|Union Gen. John McNeil|
I stumbled upon an interesting book while digging through some archives. The book entitled "Crimes of the Civil War and Curse of the Funding" contains the story of 10 Southern citizens in Palmyra, Missouri who were executed because a Union informant had gone missing. This book goes into more detail of the event than any other book I've read that touched on this subject. According to the author Henry Clay Dean:
"In the town of Palmyra, Missouri, John McNeil had his headquarters as colonel of a Missouri regiment and commander of the post. An officious person who had acted as a spy and common informant', named Andrew Allsman, who was engaged in the detestable business of having his neighbors arrested upon charges of disloyalty, and securing the scouting's and ravages from every house that was not summarily burned to the earth.
Mr. Humphreys, also in prison, was to have been shot instead of one of those named above, but which' one the author has not the means of knowing. The change in the persons transpired in this way : Early on the morning of the execution, Mrs. Mary Humphreys came to see her husband before his death, to intercede for his re- lease. She first went to see McNeil, who frowned, stormed, and let loose a volley of such horrible oaths at her for daring to plead for her husband's life that she fled away through fear, and when she closed the door, the unnameable fiend cursed her with blasphemous assurances that her husband should be dispatched to hell at one o'clock. The poor affrighted woman, with bleeding heart, hastened to the provost marshal's office, and quite fainted away as she besought him to intercede with McNeil for the preservation of her husband's life. With a savage, taunting grin, Strachan said " that may be done, madam, by getting me three hundred dollars." This she did through the kindness of two gentlemen, who advanced the money at once.
She returned with the money and paid it to Strachan. Mrs. Humphrey had her little daughter by her side, when she sank into her seat with exhaustion. Scarcely had she taken her j^lace, until Strachan told her that she had still to do something else to secure her husband's release. At this moment he thrust the little girl out of the door and threatened the fainting woman with the execution of her husband. She fell as a lifeless corpse to the floor. After he had filled his pockets with money and satisfied his lust, the provost marshal released poor Humphreys.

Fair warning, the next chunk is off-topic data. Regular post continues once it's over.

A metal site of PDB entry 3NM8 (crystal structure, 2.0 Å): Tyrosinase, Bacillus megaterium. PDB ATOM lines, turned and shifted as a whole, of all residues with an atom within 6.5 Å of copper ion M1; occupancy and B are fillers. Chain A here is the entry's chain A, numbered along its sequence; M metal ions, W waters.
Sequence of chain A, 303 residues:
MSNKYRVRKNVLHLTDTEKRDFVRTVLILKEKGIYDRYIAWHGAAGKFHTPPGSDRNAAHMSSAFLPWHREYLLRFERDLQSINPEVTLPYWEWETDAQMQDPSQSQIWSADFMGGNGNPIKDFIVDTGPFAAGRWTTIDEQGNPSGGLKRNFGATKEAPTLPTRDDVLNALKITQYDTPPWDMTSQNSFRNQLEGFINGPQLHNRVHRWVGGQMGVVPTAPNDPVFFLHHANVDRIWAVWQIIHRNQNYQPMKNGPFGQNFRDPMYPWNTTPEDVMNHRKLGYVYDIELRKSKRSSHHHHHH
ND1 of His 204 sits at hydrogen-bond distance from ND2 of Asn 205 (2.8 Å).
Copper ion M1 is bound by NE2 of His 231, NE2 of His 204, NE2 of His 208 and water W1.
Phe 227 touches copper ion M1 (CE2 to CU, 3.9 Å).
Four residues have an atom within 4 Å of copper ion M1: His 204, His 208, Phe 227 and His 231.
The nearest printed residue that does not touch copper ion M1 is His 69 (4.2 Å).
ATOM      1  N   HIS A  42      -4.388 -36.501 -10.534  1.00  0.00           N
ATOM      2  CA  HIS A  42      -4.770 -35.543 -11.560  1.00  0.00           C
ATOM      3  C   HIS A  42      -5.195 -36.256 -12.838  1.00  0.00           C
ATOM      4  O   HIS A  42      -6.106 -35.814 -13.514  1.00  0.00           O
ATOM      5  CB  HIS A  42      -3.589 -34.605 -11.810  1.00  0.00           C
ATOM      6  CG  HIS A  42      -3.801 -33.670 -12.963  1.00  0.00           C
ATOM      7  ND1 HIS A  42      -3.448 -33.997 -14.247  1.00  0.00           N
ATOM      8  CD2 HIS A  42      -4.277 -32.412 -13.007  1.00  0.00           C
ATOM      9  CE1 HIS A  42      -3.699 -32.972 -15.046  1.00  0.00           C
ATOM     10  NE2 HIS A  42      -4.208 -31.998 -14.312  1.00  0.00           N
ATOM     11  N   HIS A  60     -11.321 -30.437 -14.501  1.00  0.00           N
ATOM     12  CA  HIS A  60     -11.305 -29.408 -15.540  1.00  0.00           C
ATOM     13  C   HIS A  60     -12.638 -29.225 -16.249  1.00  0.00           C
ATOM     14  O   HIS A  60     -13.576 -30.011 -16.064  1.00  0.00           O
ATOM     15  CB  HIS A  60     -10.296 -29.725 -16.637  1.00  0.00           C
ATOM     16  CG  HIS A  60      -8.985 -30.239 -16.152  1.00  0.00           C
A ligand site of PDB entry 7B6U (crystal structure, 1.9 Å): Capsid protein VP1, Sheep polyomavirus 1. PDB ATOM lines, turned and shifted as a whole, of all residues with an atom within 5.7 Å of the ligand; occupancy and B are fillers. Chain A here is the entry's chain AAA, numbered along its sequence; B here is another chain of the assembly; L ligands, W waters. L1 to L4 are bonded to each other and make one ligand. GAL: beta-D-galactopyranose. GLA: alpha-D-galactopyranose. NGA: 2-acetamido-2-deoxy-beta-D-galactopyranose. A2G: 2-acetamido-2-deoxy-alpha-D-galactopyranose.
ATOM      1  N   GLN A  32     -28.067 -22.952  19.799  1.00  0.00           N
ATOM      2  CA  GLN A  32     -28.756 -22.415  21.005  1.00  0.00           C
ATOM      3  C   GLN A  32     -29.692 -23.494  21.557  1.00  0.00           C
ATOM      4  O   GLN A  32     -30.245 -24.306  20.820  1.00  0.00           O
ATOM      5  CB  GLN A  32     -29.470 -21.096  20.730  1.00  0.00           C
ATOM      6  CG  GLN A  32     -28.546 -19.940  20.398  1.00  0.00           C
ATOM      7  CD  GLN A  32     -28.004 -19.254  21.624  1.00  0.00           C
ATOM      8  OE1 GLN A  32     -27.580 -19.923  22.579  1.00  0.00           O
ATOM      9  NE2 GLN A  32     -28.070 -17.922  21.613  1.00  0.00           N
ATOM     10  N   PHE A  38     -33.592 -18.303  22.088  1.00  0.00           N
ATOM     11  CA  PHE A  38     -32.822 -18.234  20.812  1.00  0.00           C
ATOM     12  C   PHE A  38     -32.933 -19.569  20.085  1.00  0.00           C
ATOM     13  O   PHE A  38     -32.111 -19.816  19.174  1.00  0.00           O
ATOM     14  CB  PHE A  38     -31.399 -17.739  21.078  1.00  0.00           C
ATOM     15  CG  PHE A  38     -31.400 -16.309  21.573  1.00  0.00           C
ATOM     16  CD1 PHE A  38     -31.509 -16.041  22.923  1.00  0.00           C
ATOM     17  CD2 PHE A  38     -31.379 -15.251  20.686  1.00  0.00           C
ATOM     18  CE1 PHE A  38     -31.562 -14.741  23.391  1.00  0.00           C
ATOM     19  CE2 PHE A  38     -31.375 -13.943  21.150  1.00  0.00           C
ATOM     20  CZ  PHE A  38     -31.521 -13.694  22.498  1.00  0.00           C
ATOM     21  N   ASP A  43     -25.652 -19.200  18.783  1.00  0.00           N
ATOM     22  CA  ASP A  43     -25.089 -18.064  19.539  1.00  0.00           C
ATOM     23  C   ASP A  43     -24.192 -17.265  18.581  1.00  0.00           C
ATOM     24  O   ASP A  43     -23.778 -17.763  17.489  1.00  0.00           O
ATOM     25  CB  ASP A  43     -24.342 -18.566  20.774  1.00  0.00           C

The rough coffins were placed before them in such manner as to excite horror;
the grave opened its yawning mouth to terrify them ; but they stood unmoved amid the frenzied, murderous mob. Capt. Snyder was dressed in beautiful black, with white vest; magnificent head, covered with rich wavy locks that fell around his broad shoulders like the mane of a lion.
Two of the men were killed outright. Capt. Snyder sprang to his feet, faced the soldiers, pierced their cowardly faces with his unbandaged eagle eye fell forward to rise no more. The other seven were wounded, mangled and butchered in detail, with pistols ; Whilst the ear was rent with their piteous groans, praying to find refuge in death. The whole butchery occupied some fifteen minutes. The country Avas appalled at the recital of these crimes, and. incredulous of the facts. The newspapers Avere suppressed to prevent their joublication, and the exposure of the perpetrators. The punishment of the criminals was demanded by public justice and expected by everybody except the criminals, who well understood the cruelty and corruption of the Executive Department.